Catchment News

EPA report: Drinking water quality remains high but resilience of many supplies needs to improve

1st August 2023: The EPA Drinking water quality in private supplies report for 2022 released today, shows that over 99.7% of public water supplies comply with bacterial and chemical limits, which means our public water is safe to drink. 

  • The quality of drinking water from public supplies remains very high, with over 99.7% of samples compliant with bacterial and chemical limits. 
  • 481,000 people are currently served by “at-risk” supplies on the EPA’s Remedial Action List (RAL), up from 374,000 people in 2021. 
  • Persistent THM (Trihalomethane) failures were detected at supplies serving 235,000 people, doubling the population affected since 2021.
  • The cumulative risk from lead in our drinking water continues, with insufficient progress reported for 2022. 

However, many supplies still lack robust treatment measures to guarantee their long-term resilience and safety. The EPA’s Remedial Action List (RAL) identifies “at-risk” supplies that require improvements to safeguard public health. In 2022, the number of people served by public water supplies on the RAL increased to nearly 481,000, up from 374,000 at the end of 2021.

Construction of a new plant at Lee Road (Cork City) and its removal from the RAL represents significant progress in 2022. Strategic progress has also been made in other areas such as disinfection and making the lead remediation grant easier for the public to access.

“Our public water quality remains very high, which means that the public can be confident that the drinking water supplied to their homes is safe to drink. Uisce Éireann has made good progress in delivering necessary new drinking water infrastructure such as the new plant at Lee Road in Cork which now supplies high quality drinking water to 97,000 people. However, the EPA through our inspection and monitoring programme, continues to identify drinking water plants that are at risk and require improvements and upgrades. At the end of 2022, there were 481,000 people being served by at risk supplies on EPA’s RAL. Uisce Éireann needs to prioritise investment in those plants to improve the resilience of drinking supplies, to provide a safe and secure supply into the future.”

Dr Tom Ryan, EPA Director

In addition, the growing number of people affected by persistent THM (Trihalomethane) failures, now at 235,000 people, is of particular concern.   Greater effort is needed by Uisce Éireann to implement improvements at supplies to minimise exposure to THM’s, including at major supplies such as Limerick City and the Barrow supply in Kildare.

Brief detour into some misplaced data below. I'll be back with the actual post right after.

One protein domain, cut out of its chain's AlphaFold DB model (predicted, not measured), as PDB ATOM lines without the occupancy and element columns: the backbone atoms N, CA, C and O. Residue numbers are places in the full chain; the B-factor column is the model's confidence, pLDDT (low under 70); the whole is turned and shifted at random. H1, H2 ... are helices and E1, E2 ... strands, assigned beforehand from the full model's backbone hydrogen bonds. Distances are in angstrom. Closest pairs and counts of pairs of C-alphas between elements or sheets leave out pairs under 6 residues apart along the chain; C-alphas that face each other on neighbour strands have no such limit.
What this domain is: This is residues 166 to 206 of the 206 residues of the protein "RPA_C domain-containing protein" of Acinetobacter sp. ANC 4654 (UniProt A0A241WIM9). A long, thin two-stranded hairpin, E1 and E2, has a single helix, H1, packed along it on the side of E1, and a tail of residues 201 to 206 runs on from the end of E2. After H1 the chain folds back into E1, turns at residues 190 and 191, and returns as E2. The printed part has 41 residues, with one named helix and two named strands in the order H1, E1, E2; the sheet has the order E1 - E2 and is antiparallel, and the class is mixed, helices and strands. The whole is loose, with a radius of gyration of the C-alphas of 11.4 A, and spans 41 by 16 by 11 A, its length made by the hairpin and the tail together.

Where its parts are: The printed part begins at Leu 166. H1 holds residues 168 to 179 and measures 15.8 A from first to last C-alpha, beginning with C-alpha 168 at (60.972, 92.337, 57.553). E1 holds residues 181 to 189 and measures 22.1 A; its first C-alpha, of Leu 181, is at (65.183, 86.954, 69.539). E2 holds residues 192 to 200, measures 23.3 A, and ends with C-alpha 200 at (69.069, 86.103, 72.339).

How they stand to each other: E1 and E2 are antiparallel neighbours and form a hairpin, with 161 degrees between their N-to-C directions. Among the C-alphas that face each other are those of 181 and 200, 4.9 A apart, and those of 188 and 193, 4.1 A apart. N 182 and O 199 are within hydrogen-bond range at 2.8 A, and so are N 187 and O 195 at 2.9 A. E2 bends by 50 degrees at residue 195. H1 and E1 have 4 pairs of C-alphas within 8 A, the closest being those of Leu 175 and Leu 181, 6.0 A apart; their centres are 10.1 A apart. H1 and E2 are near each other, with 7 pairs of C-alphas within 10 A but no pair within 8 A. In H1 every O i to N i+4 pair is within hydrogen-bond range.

“Lead in our drinking water is a cumulative risk to human health. Progress to remove lead from our drinking water supply networks, public buildings and affected homes is far too slow. The EPA welcomes the expansion of the lead remediation grant scheme, which will ease the financial burden on homeowners to replace lead piping. However, leadership is required at national level to address lead in public supplies. Uisce Éireann must accelerate the rollout of their lead mitigation plan and Government departments must outline their plan for lead replacement in public buildings as part of the National Lead Strategy.” 

Noel Byrne, EPA Programme Manager, on lead in drinking water

In 2022, boil water notices impacted 182,000 people — a slight improvement since 2021. One third of boil water notices were in place for more than 30 days. The EPA recognise the challenges that boil water notices pose to individuals and communities, but they are essential to safeguard public health. The risk of boil water notices on some supplies will remain until Uisce Éireann takes proactive measures to address the underlying causes and improve the resilience of these supplies. 

Learn more:

The EPA Drinking Water Quality in Public Supplies 2022 Report and the complete list of public water supplies currently on the Remedial Action List – including details of the proposed remedial measures and associated timeframes – are available on the EPA website.

Who is involved?

Quite simply, everyone in Ireland has a role to play. This can be from something as simple as making sure you don’t pollute your local stream, or a local community working together to establish a Rivers Trust to enhance the rivers and lakes in their area, to a Government Department or Agency helping a Minister implement a new policy to help protect and enhance all our water bodies.

This website has been developed and is maintained by the Environmental Protection Agency, and is a collaboration between the Department of Housing, Planning and Local Government, the Environmental Protection Agency, and the Local Authority Waters Programme.


Local Authority Waters Programme

The Local Authority Waters Programme coordinates the efforts of local authorities and other public bodies in the implementation of the River Basin Management Plan, and supports local community and stakeholder involvement in managing our natural waters, for everyone’s benefit.


Environmental Protection Agency

The EPA is responsible for coordinating the monitoring, assessment and reporting on the status of our 4,842 water bodies, looking at trends and changes, determining which waterbodies are at risk and what could be causing this, and drafting environmental objectives for each.


Department of Housing, Local Government and Heritage

The Department is responsible for making sure that the right policies, regulations and resources are in place to implement the Water Framework Directive, and developing a River Basin Management Plan and Programme of Measures to protect and restore our waters.